# The Matrix Computation Toolbox

### Nick Higham (view profile)

11 Sep 2002 (Updated )

A collection of M-files for carrying out various numerical linear algebra tasks.

fv(B, nk, thmax, noplot)
```function [f, e] = fv(B, nk, thmax, noplot)
%FV     Field of values (or numerical range).
%       FV(A, NK, THMAX) evaluates and plots the field of values of the
%       NK largest leading principal submatrices of A, using THMAX
%       equally spaced angles in the complex plane.
%       The defaults are NK = 1 and THMAX = 16.
%       (For a `publication quality' picture, set THMAX higher, say 32.)
%       The eigenvalues of A are displayed as `x'.
%       Alternative usage: [F, E] = FV(A, NK, THMAX, 1) suppresses the
%       plot and returns the field of values plot data in F, with A's
%       eigenvalues in E.   Note that NORM(F,INF) approximates the
%                 max {abs(z): z is in the field of values of A}.

%       Theory:
%       Field of values FV(A) = set of all Rayleigh quotients. FV(A) is a
%       convex set containing the eigenvalues of A.  When A is normal FV(A) is
%       the convex hull of the eigenvalues of A (but not vice versa).
%               z = x'Ax/(x'x),  z' = x'A'x/(x'x)
%               => REAL(z) = x'Hx/(x'x),   H = (A+A')/2
%       so      MIN(EIG(H)) <= REAL(z) <= MAX(EIG(H)),
%       with equality for x = corresponding eigenvectors of H.  For these x,
%       RQ(A,x) is on the boundary of FV(A).
%
%       Based on an original routine by A. Ruhe.
%
%       References:
%       R. A. Horn and C. R. Johnson, Topics in Matrix Analysis, Cambridge
%            University Press, 1991; sec. 1.5.
%       A. S. Householder, The Theory of Matrices in Numerical Analysis,
%            Blaisdell, New York, 1964; sec. 3.3.
%       C. R. Johnson, Numerical determination of the field of values of a
%            general complex matrix, SIAM J. Numer. Anal., 15 (1978),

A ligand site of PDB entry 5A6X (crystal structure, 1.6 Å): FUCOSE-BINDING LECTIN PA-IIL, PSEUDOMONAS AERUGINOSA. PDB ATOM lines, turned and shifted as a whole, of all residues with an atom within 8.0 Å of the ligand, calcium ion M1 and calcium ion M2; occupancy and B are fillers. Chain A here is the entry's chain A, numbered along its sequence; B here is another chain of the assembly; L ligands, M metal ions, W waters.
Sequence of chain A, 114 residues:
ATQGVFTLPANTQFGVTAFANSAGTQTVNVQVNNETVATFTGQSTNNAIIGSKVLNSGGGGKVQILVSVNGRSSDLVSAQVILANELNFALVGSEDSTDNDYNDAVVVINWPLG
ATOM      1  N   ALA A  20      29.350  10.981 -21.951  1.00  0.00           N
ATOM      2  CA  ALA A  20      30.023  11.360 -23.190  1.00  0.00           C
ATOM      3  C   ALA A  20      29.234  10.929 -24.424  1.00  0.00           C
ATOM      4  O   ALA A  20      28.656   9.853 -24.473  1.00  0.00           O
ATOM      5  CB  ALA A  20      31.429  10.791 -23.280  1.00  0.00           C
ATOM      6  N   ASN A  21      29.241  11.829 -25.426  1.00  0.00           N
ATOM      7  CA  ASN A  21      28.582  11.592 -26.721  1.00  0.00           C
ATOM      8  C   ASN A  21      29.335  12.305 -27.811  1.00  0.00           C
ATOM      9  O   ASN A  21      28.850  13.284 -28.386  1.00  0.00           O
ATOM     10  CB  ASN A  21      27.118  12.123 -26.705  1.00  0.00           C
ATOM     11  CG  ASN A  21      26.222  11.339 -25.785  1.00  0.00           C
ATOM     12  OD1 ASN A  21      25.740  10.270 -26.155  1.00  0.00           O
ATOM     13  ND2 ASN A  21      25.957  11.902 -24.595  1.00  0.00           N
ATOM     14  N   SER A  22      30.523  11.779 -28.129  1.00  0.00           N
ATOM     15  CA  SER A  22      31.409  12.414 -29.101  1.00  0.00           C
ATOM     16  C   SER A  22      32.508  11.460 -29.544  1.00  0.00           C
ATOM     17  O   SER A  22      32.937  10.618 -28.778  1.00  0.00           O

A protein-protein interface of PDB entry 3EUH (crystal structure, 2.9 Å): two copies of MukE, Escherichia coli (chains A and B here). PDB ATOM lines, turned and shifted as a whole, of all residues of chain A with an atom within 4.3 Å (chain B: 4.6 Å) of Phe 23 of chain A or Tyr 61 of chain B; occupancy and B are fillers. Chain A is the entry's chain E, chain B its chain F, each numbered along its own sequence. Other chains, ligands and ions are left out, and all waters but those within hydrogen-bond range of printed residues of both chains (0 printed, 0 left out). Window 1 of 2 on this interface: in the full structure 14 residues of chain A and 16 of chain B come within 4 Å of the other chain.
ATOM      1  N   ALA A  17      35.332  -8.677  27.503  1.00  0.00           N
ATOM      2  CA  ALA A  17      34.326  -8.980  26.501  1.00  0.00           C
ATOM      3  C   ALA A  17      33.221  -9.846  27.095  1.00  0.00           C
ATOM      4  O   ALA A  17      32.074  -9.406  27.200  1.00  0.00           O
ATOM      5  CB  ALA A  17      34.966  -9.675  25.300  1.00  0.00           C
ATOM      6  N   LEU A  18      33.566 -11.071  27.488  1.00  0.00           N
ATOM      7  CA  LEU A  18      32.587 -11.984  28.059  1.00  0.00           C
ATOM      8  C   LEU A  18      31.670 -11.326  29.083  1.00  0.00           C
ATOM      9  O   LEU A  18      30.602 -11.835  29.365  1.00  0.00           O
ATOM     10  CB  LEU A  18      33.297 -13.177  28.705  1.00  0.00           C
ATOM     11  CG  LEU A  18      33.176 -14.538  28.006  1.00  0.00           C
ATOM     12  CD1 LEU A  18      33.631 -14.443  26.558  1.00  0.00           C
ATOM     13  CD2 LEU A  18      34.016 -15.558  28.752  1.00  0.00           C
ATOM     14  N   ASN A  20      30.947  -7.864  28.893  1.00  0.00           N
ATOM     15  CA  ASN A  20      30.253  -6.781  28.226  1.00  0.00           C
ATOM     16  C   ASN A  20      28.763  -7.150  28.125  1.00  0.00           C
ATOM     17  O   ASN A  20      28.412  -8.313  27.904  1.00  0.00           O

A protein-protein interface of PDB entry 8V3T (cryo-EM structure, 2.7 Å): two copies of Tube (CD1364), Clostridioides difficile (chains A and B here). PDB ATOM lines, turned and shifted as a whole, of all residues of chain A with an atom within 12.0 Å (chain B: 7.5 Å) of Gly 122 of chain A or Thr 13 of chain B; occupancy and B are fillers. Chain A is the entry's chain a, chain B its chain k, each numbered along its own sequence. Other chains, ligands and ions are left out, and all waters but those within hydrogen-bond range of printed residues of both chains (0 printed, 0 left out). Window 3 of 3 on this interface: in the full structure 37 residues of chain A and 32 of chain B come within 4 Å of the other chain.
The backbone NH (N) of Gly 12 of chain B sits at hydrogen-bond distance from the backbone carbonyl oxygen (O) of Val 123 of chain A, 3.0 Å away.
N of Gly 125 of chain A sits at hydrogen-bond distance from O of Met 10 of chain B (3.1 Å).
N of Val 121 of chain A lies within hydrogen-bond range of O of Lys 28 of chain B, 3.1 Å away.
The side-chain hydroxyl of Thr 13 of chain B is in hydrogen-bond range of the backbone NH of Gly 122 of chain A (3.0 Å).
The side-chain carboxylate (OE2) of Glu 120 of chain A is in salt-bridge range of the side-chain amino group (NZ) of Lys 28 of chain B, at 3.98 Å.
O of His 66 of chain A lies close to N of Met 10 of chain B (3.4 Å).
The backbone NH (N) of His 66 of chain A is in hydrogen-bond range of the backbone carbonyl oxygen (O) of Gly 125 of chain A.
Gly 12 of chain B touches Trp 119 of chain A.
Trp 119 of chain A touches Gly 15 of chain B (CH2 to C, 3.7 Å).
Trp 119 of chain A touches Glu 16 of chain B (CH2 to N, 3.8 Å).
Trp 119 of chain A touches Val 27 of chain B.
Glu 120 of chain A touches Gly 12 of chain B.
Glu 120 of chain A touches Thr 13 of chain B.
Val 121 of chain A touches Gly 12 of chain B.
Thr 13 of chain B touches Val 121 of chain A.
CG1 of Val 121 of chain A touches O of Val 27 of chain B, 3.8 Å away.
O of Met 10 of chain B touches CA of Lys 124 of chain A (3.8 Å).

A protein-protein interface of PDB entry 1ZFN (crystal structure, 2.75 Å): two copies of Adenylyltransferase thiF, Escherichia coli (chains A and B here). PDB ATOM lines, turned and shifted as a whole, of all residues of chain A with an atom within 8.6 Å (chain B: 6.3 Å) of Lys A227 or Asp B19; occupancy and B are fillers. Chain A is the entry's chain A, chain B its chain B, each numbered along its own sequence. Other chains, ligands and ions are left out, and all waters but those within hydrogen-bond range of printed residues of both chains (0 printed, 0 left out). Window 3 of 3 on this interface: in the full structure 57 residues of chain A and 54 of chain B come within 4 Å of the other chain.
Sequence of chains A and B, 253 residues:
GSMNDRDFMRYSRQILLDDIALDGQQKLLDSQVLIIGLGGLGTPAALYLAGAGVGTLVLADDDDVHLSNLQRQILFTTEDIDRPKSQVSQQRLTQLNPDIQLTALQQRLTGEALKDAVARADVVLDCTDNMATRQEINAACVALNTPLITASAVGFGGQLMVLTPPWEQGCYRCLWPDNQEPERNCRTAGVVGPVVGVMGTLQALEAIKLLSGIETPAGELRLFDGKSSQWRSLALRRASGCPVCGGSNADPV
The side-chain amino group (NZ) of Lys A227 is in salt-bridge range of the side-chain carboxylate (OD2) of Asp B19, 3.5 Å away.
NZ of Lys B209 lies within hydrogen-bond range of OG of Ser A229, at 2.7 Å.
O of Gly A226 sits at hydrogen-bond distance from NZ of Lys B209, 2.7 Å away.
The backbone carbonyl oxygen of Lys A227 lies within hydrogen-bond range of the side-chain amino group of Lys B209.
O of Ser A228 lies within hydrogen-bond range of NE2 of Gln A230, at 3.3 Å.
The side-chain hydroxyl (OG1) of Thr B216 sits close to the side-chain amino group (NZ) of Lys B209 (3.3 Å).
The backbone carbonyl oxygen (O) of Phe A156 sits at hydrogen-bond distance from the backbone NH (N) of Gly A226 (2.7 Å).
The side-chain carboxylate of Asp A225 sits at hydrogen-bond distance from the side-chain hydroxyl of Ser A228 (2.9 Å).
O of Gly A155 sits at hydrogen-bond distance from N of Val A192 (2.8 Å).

%            pp. 595-602.

if nargin < 2 | isempty(nk), nk = 1; end
if nargin < 3 | isempty(thmax), thmax = 16; end
thmax = thmax - 1;  % Because code below uses thmax + 1 angles.

iu = sqrt(-1);
[n, p] = size(B);
if n ~= p, error('Matrix must be square.'), end
f = [];
z = zeros(2*thmax+1,1);
e = eig(B);

% Filter out cases where B is Hermitian or skew-Hermitian, for efficiency.
if isequal(B,B')

f = [min(e) max(e)];

elseif isequal(B,-B')

e = imag(e);
f = [min(e) max(e)];
e = iu*e; f = iu*f;

else

for m = 1:nk

ns = n+1-m;
A = B(1:ns, 1:ns);

for i = 0:thmax
th = i/thmax*pi;
Ath = exp(iu*th)*A;               % Rotate A through angle th.
H = 0.5*(Ath + Ath');             % Hermitian part of rotated A.
[X, D] = eig(H);
[lmbh, k] = sort(real(diag(D)));
z(1+i) = rq(A,X(:,k(1)));         % RQ's of A corr. to eigenvalues of H
z(1+i+thmax) = rq(A,X(:,k(ns)));  % with smallest/largest real part.
end

f = [f; z];

end
% Next line ensures boundary is `joined up' (needed for orthogonal matrices).
f = [f; f(1,:)];

end
if thmax == 0; f = e; end

if nargin < 4

ax = cpltaxes(f);
plot(real(f), imag(f))      % Plot the field of values
axis(ax);
axis('square');

hold on
plot(real(e), imag(e), 'x')    % Plot the eigenvalues too.
hold off

end

function z = rq(A,x)
%RQ      Rayleigh quotient.
%        RQ(A,x) is the Rayleigh quotient of A and x, x'*A*x/(x'*x).

z = x'*A*x/(x'*x);
```